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National Poetry Month Week 2 with Lisa Krok

National Poetry Month continues throughout April with week two of novels in verse!  I have been posting a verse novel on Twitter @readonthebeach each day, along with a corresponding poetry activity. Click here for my previous post about using my book, Novels in Verse for Teens to reach marginalized and reluctant/striving readers, and here for the round-up from week one. On to week two!

Day 8: Brown Girl Dreaming by Jacqueline Woodson


Jacqueline Woodson’s memoir in verse has family at its heart. Summers in the South with her grandparents bring crickets, frogs, and owls singing a lullaby, while time with her mother in Brooklyn involves double dutch, music without the word “funk” in it, and the Kingdom Hall. She genuinely loves both places and wishes for a way to have one AND the other. As she begins her journey becoming a writer, she realizes that “YOU decide what each world and each story and each ending will finally be”.

Ode to family poetry activity:

Woodson has said this book is an “ode to family”. Learn how to write your own ode: https://powerpoetry.org/resources/writing-ode-poem

Day 9: Redwood and Ponytail by K.A. Holt


Kate’s mom is pushing for her to be captain of the cheerleading squad, but Kate prefers being the mascot. When she befriends Tam, she begins questioning her sexuality. When Kate’s mom shuts down her revelation, she seeks validation from her sister, who happens to be estranged from her mother.

Sorry, Not Sorry poetry activity:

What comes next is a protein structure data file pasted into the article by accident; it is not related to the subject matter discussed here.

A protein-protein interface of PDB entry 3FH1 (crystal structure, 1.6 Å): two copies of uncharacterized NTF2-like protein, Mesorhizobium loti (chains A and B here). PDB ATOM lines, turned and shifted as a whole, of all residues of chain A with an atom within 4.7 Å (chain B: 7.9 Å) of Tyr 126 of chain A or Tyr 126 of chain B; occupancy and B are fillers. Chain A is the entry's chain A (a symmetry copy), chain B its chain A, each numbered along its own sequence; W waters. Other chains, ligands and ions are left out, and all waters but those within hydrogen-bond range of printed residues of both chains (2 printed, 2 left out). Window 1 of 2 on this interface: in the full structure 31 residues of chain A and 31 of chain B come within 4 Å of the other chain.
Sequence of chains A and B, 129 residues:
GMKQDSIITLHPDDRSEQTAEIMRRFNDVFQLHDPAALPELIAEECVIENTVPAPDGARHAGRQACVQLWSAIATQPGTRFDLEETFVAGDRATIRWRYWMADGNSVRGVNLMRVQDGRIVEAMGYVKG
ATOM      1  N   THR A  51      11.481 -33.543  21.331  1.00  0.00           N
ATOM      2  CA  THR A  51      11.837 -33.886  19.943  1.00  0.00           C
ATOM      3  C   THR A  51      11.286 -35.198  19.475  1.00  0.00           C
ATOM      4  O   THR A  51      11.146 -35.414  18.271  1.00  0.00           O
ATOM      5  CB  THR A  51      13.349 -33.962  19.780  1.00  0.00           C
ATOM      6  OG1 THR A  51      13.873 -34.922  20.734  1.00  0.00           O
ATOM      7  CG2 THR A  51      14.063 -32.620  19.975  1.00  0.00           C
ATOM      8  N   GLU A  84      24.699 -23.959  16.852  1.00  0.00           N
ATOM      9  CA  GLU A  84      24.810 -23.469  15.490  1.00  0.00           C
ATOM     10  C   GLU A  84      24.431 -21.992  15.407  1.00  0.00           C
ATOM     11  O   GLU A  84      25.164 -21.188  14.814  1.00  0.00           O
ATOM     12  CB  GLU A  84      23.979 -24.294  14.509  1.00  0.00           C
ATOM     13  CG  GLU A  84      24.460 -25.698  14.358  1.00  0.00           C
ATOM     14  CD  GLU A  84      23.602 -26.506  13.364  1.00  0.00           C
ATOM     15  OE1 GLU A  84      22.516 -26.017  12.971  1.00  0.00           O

Kate is attracted to girls, and she is not sorry about it. Sorry, Not Sorry poetry stemmed from “This is Just to Say” by William Carlos Williams. Try writing your own!


Day 10: The Poet X by Elizabeth Acevedo


Xiomara Batista is growing up in Harlem with her strict Dominican Catholic family. She often feels she has no voice in choosing what her life will be. The decisions in her life have been pre-determined by her mother and the church. Xiomara has a passion for words, and finds an outlet in her school’s slam poetry club. Her twin brother and her leather notebook hold all of her secrets, including a new love interest at school. When Mami finds the notebook, she tries to silence Xio’s dreams, but Xiomara has more to say.

Slam poetry:

Xiomara has a passion for words, finding an outlet in her school’s slam poetry club. Discover how to create slam poetry:

https://powerpoetry.org/actions/5-tips-spoken-word and see Elizabeth Acevedo perform



Day 11:  Some Girls Bind by Rory James


Jamie has been keeping a secret…she binds her chest each day to feel more like herself. She is questioning why she does this, and feels she isn’t like other girls. She is afraid to tell her friends that she is genderqueer, but finds some solace in her brother’s support.

Advocacy poetry activity:

All teens deserve to live their authentic lives. Support trans rights by writing advocacy poetry:


Day 12: A Time to Dance by Padma Venkatraman